- Whytecliff is accredited both as an education program and as a mental health and wellness and addictions program.
- The program seeks to address all aspects of a child’s home, social, emotional, behavioural and educational environment.
1991 designated SES schools
Discovery school – Victoria: www.discoveryschool.ca
- Discovery school specializes in meeting the needs of children with specific learning disabilities, particularly those with additional diagnoses.
- Students have individualized education programs that address different learning styles, balance challenge with success, and build self-confidence and self-esteem.
- A multi-disciplinary team of specialists provide additional learning assistance, special education assistants, vision training, social skills sessions, counselling and speech therapy as needed.
Fraser Academy – Vancouver: https://fraseracademy.ca
- Fraser Academy specialises in teaching students with language-based learning disabilities
- The school uses a structured, individualized and therapeutic approach to learning.
- Faculty are experts in delivering direct, explicit instruction and providing personalized programming based on student needs and learning profiles.
Glen Eden school – Richmond: www.gleneden.org
- Glen Eden school caters to students who have complex psychological, neuropsychiatric, socio-emotional and/or developmental difficulties.
- A multi-disciplinary team consisting of teachers, instructors, therapists and a neuro-scientist address both clinical and educational needs of enrolled students.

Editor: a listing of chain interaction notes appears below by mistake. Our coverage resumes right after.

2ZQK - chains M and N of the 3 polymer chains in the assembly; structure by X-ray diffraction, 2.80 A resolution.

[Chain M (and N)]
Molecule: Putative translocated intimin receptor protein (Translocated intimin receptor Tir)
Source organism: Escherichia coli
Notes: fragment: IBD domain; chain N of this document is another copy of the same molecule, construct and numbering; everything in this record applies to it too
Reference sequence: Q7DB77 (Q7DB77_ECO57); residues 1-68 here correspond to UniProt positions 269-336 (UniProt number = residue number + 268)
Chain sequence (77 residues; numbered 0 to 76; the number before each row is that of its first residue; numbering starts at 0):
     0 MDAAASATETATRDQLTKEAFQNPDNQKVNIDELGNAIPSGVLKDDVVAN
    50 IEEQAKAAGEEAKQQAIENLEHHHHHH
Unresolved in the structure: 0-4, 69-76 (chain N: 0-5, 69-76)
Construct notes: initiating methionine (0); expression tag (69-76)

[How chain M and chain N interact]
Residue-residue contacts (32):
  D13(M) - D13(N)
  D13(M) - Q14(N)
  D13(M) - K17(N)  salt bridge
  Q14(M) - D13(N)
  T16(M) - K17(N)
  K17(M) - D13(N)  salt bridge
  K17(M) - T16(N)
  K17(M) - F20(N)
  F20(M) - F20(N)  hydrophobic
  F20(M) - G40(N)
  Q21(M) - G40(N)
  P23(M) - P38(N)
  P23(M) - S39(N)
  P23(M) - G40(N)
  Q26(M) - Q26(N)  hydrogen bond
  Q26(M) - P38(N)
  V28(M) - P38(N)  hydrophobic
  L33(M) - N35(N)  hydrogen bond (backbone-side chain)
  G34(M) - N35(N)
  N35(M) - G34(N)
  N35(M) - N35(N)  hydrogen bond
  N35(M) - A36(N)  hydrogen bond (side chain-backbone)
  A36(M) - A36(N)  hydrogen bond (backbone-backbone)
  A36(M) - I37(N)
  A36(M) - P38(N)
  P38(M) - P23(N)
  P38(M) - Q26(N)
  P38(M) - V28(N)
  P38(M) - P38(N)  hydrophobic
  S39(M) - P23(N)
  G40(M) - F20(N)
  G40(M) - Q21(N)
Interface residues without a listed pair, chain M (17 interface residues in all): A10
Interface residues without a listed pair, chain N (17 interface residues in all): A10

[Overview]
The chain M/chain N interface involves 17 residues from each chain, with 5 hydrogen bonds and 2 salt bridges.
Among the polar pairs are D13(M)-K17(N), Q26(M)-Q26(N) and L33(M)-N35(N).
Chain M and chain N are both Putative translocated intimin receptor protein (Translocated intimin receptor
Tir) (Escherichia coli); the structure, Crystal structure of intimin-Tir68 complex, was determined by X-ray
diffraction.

- The staff work with students to cultivate self-regulation and self-awareness.
- Each student is provided with a highly individualized program in which educational and clinical needs are systematically assessed, evaluated and adjusted on an ongoing basis.
James Cameron school – Maple Ridge: http://jcs.bc.ca
- James Cameron school fosters the intellectual, social, emotional and physical development of children who have learning disabilities by fostering self-confidence, building skills, and maximizing learning and personal success.
- Students are empowered to engage in learning by focusing on understanding.
- The school embraces diversity and aims to support and inspire every student in a caring and stimulating learning environment.
Kenneth Gordon Maplewood school – North Vancouver: http://kgms.ca
- Kenneth Gordon Maplewood school is a dynamic and adaptive K-12 learning environment that specializes in teaching children with challenges and disorders, such as dyslexia and Autism Spectrum Disorder.
- Students engage in whole class learning, small group instruction, as well as daily one-on-one tutoring.
- In addition to delivering the full B.C. curriculum, the school has a particular emphasis on developing critical thinking and problem solving strategies, executive functioning skills, and social-emotional attributes through direct instruction, inquiry learning, applied technical skills development and supervised play.
Children’s Hearing and Speech Centre of BC – Vancouver: http://childrenshearing.ca
- The Children’s Hearing and Speech Centre teaches children who are deaf and hard of hearing to listen and speak, and to fully participate in the hearing world.
- The centre offers a continuum of services that starts at birth, and continues until Grade 12.
- Programs provide learning experiences that support building listening, language, social pragmatics and academic readiness skills for successful integration into general education schools.
- There are opportunities for parent education and providing families the means to interact with other children and adults who are deaf or hard of hearing.